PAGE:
The amount of time required to amortize the mortgage loan. The amortization is expressed as a number of months. For example, for a 30 year fixed rate mortgage, the amortization term is 360 months.
To repay a mortgage with regular payments that cover both principal and interest.
An annual fee for a line of credit is sometimes required. If an annual fee is shown you will be billed for that amount, annually, until the loan is paid in full.
Annual Mortgagor Statement
A report sent to the mortgagor each year. The report shows how much was paid in taxes and interest during the year, as well as the remaining mortgage loan balance at the end of the year.
Annual Percentage Rate (APR)
Annual Percentage Yield (APY)
The rate of interest earned by an account owner in a year, if no withdrawals occur. All financial institutions must calculate the APY in the same way.
A specified income paid yearly or at other regular intervals, often on a guaranteed dollar basis.
The process of applying for a mortgage. The term "application" generally refers to a form that is used to collect financial information from a borrower by a lender.
Funds required by a lender in advance of processing a loan request. Generally a deposit is collected to cover the costs of an appraisal and credit report and may or may not be refundable.
A written analysis of the estimated value of a property prepared by a qualified appraiser.
In order to verify that the value of your home supports the loan amount you request, an appraisal will be ordered by the lender. The appraisal is generally performed by a professional who is familiar with home values in the area and may or may not require an interior inspection of the home. The fee for the appraisal is commonly passed on to the borrower by the lender. For our comparison purposes, the appraisal fee is a third party fee.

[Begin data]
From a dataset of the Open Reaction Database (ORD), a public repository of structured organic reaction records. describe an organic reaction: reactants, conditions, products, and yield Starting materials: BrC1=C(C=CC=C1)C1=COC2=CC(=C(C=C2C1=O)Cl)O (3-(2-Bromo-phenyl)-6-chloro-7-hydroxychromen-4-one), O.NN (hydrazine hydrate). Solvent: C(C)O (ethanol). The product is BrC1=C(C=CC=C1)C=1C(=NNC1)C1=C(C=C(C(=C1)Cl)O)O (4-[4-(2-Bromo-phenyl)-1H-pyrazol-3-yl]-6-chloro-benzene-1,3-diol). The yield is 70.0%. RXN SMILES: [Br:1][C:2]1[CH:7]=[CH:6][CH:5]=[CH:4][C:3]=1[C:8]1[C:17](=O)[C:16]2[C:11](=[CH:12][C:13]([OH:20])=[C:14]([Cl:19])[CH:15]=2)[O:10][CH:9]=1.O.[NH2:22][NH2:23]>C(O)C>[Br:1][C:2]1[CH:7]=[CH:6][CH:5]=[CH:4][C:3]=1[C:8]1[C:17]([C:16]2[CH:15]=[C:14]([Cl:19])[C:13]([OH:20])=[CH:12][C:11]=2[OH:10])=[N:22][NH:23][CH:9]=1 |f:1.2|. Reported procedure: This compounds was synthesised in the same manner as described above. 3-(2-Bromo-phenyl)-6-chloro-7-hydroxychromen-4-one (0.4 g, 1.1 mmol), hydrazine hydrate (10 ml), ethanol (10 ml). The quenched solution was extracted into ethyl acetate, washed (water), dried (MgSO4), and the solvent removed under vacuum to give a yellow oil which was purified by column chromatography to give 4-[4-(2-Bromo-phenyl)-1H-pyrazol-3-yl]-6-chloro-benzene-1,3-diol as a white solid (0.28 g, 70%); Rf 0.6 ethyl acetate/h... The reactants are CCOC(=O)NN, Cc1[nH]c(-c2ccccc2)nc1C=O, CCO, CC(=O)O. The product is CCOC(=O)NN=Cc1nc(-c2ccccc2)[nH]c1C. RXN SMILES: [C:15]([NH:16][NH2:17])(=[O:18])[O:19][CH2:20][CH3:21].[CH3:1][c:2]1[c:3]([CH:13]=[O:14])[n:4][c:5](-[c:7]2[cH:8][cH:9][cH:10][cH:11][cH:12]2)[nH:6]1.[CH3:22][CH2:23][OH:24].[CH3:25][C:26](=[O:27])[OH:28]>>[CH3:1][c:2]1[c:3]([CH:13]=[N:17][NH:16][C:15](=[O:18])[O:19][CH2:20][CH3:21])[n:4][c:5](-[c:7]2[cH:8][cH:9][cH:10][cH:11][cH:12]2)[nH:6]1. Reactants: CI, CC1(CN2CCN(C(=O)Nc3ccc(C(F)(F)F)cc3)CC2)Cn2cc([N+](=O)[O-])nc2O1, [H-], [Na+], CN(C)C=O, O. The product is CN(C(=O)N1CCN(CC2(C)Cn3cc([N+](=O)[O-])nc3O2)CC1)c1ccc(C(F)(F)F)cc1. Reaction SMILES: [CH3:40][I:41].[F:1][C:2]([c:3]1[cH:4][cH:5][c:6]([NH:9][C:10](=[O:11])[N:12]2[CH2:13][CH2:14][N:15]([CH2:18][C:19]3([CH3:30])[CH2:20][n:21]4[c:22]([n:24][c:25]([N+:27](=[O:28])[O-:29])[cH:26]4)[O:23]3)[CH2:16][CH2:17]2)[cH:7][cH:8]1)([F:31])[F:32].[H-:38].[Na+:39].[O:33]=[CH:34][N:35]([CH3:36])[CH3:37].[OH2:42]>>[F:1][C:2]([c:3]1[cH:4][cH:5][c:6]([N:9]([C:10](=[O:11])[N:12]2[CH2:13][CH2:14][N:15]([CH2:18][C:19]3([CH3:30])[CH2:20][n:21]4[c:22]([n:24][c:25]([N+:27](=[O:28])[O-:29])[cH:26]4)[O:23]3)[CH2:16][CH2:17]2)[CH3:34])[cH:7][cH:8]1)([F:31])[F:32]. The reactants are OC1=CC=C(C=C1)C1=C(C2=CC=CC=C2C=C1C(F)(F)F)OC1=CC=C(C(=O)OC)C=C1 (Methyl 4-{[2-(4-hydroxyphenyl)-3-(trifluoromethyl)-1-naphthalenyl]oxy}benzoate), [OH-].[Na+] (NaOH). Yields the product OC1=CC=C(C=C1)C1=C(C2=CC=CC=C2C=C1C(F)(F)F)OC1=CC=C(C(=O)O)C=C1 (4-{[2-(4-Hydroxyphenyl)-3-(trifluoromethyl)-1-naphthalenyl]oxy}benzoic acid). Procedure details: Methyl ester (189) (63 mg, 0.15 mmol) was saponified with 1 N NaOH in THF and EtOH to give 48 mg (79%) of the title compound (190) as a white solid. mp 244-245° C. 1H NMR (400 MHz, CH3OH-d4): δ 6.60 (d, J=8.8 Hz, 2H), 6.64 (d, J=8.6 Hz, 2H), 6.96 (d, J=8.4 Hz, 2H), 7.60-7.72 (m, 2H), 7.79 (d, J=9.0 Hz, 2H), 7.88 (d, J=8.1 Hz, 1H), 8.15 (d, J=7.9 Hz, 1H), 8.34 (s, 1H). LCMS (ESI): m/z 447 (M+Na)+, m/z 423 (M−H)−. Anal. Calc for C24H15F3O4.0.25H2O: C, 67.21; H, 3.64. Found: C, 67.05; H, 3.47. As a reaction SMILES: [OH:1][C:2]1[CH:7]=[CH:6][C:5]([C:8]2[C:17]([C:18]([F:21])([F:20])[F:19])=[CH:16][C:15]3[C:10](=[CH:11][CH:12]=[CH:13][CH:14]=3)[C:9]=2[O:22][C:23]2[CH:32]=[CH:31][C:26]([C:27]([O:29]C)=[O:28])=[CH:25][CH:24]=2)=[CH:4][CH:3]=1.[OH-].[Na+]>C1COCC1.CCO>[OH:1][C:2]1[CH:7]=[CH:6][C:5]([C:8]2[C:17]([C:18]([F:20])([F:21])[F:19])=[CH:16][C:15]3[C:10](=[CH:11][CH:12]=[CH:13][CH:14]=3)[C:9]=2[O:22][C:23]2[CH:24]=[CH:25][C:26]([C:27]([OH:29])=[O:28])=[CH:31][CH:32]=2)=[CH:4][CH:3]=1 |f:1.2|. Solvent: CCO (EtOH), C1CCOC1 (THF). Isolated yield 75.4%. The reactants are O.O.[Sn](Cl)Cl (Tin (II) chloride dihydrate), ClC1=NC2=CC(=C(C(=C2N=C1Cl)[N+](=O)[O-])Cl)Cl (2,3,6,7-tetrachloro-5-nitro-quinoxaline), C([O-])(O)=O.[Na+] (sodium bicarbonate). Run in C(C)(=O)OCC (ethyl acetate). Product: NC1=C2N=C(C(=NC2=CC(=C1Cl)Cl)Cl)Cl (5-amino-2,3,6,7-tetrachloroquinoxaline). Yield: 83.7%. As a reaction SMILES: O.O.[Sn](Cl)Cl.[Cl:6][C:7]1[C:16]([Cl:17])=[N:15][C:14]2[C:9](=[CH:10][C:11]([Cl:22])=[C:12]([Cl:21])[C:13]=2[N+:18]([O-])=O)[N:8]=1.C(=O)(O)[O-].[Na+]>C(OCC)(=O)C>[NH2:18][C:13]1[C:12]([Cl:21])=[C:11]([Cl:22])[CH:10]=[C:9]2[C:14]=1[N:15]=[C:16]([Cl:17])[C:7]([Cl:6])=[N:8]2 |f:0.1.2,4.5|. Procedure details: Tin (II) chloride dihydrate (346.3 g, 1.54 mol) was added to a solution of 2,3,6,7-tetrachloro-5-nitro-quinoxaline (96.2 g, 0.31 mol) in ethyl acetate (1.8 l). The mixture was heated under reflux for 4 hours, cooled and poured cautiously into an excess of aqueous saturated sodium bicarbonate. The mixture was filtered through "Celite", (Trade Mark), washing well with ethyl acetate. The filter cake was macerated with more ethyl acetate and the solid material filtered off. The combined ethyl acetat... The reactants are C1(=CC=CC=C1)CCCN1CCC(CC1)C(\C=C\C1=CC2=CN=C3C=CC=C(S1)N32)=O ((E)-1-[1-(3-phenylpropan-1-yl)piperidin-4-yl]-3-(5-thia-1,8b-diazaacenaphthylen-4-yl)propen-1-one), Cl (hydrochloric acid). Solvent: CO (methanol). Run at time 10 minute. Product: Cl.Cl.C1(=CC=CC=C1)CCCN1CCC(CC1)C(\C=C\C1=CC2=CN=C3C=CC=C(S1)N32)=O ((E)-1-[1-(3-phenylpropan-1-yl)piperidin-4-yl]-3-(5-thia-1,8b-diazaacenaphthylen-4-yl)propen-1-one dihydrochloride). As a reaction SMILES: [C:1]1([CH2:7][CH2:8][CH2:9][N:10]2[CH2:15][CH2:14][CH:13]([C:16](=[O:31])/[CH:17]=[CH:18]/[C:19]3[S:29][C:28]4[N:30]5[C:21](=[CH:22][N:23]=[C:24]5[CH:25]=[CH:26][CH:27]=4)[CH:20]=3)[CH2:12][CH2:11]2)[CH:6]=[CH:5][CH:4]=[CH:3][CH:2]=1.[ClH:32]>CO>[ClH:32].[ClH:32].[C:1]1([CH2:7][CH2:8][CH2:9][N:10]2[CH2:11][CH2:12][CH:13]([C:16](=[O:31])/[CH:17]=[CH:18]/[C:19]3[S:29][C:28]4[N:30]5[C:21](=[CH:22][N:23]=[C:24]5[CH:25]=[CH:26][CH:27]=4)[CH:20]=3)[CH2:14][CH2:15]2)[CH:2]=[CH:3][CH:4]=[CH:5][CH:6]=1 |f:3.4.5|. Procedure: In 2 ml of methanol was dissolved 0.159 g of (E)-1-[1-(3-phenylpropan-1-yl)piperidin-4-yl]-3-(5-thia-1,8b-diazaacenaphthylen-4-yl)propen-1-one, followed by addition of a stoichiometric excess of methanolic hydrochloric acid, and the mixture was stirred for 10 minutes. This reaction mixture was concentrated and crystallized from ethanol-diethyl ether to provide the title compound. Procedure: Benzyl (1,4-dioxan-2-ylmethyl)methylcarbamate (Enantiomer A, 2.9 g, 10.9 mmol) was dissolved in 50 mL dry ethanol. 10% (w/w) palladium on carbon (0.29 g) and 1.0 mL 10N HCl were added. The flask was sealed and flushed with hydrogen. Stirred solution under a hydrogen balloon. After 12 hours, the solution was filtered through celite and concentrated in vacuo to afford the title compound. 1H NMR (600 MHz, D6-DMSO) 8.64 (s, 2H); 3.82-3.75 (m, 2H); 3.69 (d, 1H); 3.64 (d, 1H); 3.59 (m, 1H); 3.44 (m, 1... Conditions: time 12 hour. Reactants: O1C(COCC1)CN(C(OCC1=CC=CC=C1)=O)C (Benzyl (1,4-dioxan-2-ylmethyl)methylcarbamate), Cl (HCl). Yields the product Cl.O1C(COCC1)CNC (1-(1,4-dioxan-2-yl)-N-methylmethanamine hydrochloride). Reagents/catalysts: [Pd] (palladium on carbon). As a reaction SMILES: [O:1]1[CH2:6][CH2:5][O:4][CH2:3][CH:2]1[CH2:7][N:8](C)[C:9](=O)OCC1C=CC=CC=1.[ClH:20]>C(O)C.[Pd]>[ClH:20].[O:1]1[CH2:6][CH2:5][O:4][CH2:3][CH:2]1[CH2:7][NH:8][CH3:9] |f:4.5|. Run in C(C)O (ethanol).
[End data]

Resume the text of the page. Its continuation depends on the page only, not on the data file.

An opinion of a property's fair market value, based on an appraiser's knowledge, experience and analysis of the property.
A person qualified by education, training, and experience to estimate the value of real property and personal property.
An increase in the value of a property due to changes in market conditions or other causes. The opposite of depreciation.
Acceptance of the borrower's loan application. Approval means that the borrower meets the lender's qualification requirements and also its underwriting requirements. In some cases, especially where approval is provided quickly as with automated underwriting systems, the approval may be conditional on further verification of information provided by the borrower.
The valuation placed on property by a public tax assessor for purposes of taxation.
The process of placing a value on property for the strict purpose of taxation. May also refer to a levy against property for a special purpose, such as a sewer assessment.
The public record of taxable property.
A public official who establishes the value of a property for taxation purposes.
Anything of monetary value that is owned by a person. Assets include real property, personal property, and enforceable claims against others (including bank accounts, stocks, mutual funds, and so on).
The transfer of a mortgage from one person to another.
The transfer of the seller's existing mortgage to the buyer. See assumable mortgage.
A provision in an assumable mortgage that allows a buyer to assume responsibility for the mortgage from the seller. The loan does not need to be paid in full by the original borrower upon sale or transfer of the property.
The fee paid to a lender (usually by the purchaser of real property) resulting from the assumption of an existing mortgage.
One who holds a power of attorney from another to execute documents on behalf of the grantor of the power.
Automated Clearing House (ACH)
ACH securely and efficiently transfers funds electronically through participating financial institutions.
Wainwright Real Estate | Virginia Real Estate Broker | 4098 Foxwood Dr. Virginia Beach, VA 23462